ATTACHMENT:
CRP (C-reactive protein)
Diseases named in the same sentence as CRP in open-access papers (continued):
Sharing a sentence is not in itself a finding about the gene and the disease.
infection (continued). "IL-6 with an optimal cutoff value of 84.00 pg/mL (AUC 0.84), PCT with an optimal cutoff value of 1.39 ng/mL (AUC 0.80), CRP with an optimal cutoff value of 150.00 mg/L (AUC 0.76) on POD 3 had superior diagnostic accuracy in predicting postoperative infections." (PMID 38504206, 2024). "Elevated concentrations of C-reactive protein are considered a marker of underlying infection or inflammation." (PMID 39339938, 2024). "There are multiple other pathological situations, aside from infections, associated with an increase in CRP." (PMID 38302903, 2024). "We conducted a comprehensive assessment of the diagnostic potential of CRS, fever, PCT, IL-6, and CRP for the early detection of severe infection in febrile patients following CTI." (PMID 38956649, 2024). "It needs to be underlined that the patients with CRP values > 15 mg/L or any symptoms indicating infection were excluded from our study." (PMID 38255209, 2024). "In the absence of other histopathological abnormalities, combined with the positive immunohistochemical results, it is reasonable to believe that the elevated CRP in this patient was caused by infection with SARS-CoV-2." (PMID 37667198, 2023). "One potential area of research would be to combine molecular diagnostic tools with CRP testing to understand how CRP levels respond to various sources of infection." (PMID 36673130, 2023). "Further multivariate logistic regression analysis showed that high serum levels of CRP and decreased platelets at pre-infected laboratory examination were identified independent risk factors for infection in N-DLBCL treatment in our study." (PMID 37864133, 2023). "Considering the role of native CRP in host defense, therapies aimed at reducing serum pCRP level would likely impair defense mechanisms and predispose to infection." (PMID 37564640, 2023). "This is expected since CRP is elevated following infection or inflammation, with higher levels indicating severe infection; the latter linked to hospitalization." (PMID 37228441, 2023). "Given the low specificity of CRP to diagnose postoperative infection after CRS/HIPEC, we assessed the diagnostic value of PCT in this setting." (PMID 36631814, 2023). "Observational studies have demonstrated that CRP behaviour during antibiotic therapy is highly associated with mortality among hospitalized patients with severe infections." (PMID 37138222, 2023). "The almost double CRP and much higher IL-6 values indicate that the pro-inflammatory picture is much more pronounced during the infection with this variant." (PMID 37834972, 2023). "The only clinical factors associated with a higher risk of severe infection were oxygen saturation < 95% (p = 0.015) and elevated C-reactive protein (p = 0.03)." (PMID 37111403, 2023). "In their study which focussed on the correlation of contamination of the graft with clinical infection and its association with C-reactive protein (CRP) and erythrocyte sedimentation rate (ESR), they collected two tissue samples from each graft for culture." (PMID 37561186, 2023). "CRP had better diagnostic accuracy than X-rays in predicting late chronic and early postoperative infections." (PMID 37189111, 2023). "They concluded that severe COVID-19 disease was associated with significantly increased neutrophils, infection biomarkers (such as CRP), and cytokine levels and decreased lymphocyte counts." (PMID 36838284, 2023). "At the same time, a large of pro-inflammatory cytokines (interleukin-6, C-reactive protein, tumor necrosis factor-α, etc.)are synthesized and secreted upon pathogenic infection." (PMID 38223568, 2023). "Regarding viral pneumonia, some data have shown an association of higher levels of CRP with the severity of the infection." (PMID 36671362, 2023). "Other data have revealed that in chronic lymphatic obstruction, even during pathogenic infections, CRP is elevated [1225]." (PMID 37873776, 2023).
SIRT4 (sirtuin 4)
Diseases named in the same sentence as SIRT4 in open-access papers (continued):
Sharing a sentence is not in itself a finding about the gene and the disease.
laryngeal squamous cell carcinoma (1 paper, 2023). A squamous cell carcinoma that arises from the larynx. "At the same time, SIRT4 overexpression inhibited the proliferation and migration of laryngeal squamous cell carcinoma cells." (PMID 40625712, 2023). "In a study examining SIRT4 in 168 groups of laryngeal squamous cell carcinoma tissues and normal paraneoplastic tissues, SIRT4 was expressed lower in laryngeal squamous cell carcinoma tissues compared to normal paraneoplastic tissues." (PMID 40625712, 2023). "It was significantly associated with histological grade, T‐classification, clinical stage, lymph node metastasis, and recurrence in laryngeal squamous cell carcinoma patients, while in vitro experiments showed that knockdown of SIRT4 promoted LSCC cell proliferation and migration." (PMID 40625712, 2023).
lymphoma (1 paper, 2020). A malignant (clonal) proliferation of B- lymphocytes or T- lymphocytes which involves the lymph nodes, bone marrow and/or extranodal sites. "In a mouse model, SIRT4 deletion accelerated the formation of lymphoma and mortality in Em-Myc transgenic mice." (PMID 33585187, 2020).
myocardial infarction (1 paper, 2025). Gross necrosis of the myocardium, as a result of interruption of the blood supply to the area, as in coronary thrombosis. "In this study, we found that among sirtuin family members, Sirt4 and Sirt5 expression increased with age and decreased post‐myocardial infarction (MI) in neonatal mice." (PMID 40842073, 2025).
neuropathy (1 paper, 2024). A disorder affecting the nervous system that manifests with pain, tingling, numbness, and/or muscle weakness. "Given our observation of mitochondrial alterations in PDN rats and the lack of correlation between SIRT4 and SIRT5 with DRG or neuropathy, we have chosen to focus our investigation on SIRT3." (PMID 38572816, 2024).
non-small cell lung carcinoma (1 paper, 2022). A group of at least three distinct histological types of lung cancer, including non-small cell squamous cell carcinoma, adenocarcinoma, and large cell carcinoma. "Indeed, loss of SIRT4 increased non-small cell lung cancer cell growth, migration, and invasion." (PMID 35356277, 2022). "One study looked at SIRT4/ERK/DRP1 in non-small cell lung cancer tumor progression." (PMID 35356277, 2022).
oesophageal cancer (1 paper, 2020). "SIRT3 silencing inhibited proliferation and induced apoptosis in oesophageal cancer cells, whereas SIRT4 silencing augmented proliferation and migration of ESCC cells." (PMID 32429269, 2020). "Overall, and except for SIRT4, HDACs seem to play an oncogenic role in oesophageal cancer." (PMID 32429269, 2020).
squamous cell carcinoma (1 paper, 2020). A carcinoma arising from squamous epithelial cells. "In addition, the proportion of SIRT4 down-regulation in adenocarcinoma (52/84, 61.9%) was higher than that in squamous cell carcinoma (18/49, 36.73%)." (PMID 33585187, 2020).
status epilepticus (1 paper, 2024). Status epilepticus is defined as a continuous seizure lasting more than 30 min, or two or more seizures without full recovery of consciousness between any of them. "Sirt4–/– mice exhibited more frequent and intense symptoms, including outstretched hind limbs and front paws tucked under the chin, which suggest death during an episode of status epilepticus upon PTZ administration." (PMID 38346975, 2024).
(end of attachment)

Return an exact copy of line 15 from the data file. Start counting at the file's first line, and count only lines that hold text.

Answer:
status epilepticus (1 paper, 2024). Status epilepticus is defined as a continuous seizure lasting more than 30 min, or two or more seizures without full recovery of consciousness between any of them. "Sirt4–/– mice exhibited more frequent and intense symptoms, including outstretched hind limbs and front paws tucked under the chin, which suggest death during an episode of status epilepticus upon PTZ administration." (PMID 38346975, 2024).